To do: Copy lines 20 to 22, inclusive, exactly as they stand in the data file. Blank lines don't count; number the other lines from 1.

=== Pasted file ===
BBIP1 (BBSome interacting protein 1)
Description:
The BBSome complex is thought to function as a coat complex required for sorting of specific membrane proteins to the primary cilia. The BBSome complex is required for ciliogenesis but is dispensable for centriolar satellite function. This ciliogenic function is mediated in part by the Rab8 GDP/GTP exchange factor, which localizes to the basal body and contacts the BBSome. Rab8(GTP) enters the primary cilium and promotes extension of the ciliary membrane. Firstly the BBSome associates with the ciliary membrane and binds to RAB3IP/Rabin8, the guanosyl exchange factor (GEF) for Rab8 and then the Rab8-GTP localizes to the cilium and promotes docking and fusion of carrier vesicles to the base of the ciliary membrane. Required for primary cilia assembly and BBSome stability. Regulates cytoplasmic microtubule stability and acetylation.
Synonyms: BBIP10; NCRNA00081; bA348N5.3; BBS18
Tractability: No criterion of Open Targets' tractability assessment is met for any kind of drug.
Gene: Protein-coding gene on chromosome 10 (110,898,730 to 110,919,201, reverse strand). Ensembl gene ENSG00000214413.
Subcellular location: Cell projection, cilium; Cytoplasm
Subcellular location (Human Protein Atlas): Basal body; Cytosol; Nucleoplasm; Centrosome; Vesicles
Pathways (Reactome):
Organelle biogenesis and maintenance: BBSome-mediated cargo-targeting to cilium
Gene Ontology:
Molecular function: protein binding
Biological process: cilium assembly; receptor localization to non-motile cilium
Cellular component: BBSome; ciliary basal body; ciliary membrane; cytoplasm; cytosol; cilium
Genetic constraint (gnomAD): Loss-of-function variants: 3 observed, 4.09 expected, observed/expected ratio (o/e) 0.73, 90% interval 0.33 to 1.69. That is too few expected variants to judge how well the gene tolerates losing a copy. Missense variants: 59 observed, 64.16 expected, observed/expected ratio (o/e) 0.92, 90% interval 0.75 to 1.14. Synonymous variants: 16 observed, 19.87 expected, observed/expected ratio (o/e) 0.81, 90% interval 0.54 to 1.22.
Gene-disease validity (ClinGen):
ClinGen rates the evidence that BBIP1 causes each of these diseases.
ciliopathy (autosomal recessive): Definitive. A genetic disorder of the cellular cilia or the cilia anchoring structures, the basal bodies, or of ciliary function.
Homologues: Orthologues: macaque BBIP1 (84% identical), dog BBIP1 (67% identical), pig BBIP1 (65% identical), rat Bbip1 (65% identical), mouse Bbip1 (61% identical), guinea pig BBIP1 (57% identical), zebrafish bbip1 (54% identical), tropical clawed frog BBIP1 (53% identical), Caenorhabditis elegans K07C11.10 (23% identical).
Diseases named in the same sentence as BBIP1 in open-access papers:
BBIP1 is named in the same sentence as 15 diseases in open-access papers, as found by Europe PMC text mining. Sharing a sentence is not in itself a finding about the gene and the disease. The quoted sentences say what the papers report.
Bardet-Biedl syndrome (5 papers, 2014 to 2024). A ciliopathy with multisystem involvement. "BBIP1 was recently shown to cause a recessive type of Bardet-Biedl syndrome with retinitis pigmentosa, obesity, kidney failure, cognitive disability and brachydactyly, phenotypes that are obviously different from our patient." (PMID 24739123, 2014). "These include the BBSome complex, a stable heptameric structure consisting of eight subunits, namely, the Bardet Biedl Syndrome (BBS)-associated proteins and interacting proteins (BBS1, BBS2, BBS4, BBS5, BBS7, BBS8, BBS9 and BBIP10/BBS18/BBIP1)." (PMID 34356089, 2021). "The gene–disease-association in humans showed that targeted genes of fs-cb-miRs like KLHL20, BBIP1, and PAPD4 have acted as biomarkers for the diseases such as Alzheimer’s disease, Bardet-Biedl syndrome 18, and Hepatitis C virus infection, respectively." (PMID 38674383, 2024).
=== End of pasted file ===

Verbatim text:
Diseases named in the same sentence as BBIP1 in open-access papers:
BBIP1 is named in the same sentence as 15 diseases in open-access papers, as found by Europe PMC text mining. Sharing a sentence is not in itself a finding about the gene and the disease. The quoted sentences say what the papers report.
Bardet-Biedl syndrome (5 papers, 2014 to 2024). A ciliopathy with multisystem involvement. "BBIP1 was recently shown to cause a recessive type of Bardet-Biedl syndrome with retinitis pigmentosa, obesity, kidney failure, cognitive disability and brachydactyly, phenotypes that are obviously different from our patient." (PMID 24739123, 2014). "These include the BBSome complex, a stable heptameric structure consisting of eight subunits, namely, the Bardet Biedl Syndrome (BBS)-associated proteins and interacting proteins (BBS1, BBS2, BBS4, BBS5, BBS7, BBS8, BBS9 and BBIP10/BBS18/BBIP1)." (PMID 34356089, 2021). "The gene–disease-association in humans showed that targeted genes of fs-cb-miRs like KLHL20, BBIP1, and PAPD4 have acted as biomarkers for the diseases such as Alzheimer’s disease, Bardet-Biedl syndrome 18, and Hepatitis C virus infection, respectively." (PMID 38674383, 2024).